Select an item by clicking its checkbox

There Is a Time for Everything

Editor’s note: Today’s blog is Roger’s final individual entry for this year of Stories from the Front of the Classroom. Look for our final collaborative post on Tuesday May 19.

As my yearlong sabbatical in Korea comes to a conclusion, I have been thinking about the multiple seasons within a career in theological and religious studies education. A single class period can run like a miniature season: announcements, presentation, experiential activity, discussion, then repeating the cycle for the next class. An online class rhythm typically runs weekly. The academic year runs by its own season, from the first day of the Fall to the celebratory graduation, then off to our summer plans, whether they involve writing, conferences, rest, or—for more and more of us—more teaching.

Recently, I have become more aware of the “big” season: that is, the season of our academic careers from PhD to retirement. Most of us in Wabash Nation are in community with colleagues at every point of this academic trajectory. I have a friend defending her doctoral dissertation in June. I have another friend retiring from academe in two weeks. Many of us will eventually experience the hopes and fears of both milestones.

I am somewhere in the middle. When people ask me how long I’ve been at George Fox Seminary, I, myself, can’t believe my own answer of seven years! On my first day of class, George W. Bush was still president, no one had heard of The Hunger Games because the book had not yet been published, and there were still only three Fast and Furious movies.

Blog-Roger-1aAs I prepare my return to the US, I must acknowledge that I have clearly entered the “mid-career zone.” But for some reason, I don’t feel “mid-career,” despite experiences that clearly place me at this stage: mentoring younger faculty, getting tenured, attending the Mid-career ATS Faculty conference.

But as my graduate school years fade farther and farther behind me, spending significant time away from my institution and country has given me space to think about what mid-career means for me and how I will relate to my colleagues as I return to George Fox Seminary.

I am beginning to intentionally ask myself many questions about mid-career:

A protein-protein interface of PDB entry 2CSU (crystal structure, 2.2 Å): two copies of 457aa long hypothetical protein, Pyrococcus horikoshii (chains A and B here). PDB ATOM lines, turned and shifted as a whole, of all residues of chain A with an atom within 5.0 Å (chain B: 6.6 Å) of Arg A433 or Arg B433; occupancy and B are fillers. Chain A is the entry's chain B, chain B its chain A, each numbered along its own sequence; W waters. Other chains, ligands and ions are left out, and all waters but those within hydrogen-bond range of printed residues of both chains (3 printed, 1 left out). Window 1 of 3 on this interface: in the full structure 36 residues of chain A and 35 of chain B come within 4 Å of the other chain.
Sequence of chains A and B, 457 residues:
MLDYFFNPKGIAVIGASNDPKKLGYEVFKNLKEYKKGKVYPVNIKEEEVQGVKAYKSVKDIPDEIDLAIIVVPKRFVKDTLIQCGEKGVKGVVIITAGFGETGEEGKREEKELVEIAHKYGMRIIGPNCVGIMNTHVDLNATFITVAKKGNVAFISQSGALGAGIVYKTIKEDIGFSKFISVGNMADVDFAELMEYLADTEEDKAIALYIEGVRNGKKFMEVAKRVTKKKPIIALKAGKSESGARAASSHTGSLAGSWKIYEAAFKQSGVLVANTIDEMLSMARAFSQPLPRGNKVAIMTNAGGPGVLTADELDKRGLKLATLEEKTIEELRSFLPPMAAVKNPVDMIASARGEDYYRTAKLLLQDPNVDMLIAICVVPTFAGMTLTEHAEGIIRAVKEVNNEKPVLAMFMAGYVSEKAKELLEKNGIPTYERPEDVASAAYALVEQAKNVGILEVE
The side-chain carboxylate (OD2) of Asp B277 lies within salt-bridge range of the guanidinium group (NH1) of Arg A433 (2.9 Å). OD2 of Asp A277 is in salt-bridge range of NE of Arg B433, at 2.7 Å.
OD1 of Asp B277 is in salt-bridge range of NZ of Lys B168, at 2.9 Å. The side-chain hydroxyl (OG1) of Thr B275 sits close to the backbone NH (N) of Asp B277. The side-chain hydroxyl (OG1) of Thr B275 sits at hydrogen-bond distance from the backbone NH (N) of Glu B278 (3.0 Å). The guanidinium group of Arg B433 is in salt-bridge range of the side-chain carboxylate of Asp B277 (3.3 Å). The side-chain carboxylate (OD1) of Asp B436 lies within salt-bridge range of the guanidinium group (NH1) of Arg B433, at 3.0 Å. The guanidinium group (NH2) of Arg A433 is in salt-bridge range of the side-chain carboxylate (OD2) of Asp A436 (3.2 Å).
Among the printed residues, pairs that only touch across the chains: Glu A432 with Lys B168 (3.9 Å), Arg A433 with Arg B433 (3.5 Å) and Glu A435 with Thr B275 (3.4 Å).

• How are my own identities shifting as I enter this season?
  • How do I advocate for important emerging issues like pedagogical diversity?
  • How does the trifecta of teaching-scholarship-service play out during this stage for me?

These individual questions are tied with broader communal questions that I must have in conversation with my colleagues:

  • How can we adjust to financial constraints, demographic shifts and technological advances?
  • What are the teaching innovations that will lead us to thrive in the coming years and decades?
  • What will theological and religious education even look like in 2035?

Blog-2-RogerFor my senior colleagues, I wish to honor their role and legacy in our shared institutional heritage and the ways in which the institution has benefited from their courage and grit. I need to acknowledge and name their important contributions. I also must partner with them when this institutional tradition stands in the way of our progress, or even survival.

Turning to my junior colleagues, I realize that the privilege of tenure comes with the responsibility to actively promote decisions that will allow younger professors to thrive in their vocations. I realize that the lessons learned in my own 2010-2011 Wabash Workshop should extend to my own institutional community. The younger faculty will benefit from the shared spaces of dialogue that have pushed, stretched and formed my own teaching career. 

Seasons continue. I’m selecting my Fall 2015 textbooks, and unbelievably, “Fast and Furious 8” has been announced. Someday, I will transition to the winter season of my career. There is a time for everything.



Roger S. Nam

About Roger S. Nam

Roger Nam, Ph.D., is Professor of Hebrew Bible at Candler School of Theology/Emory University. His research interests include Ezra-Nehemiah, Northwest Semitics, diaspora studies, and ancient economies. He is the author of Portrayals of Economic Exchange in the Book of Kings (Brill, 2012) and The Theology of the Books of Ezra and Nehemiah (Cambridge University Press, 2023). He is presently working on two books: an Ezra-Nehemiah commentary for the Old Testament Library (Westminster John Knox) and The Economics of Diaspora (Oxford University Press).

Wabash Center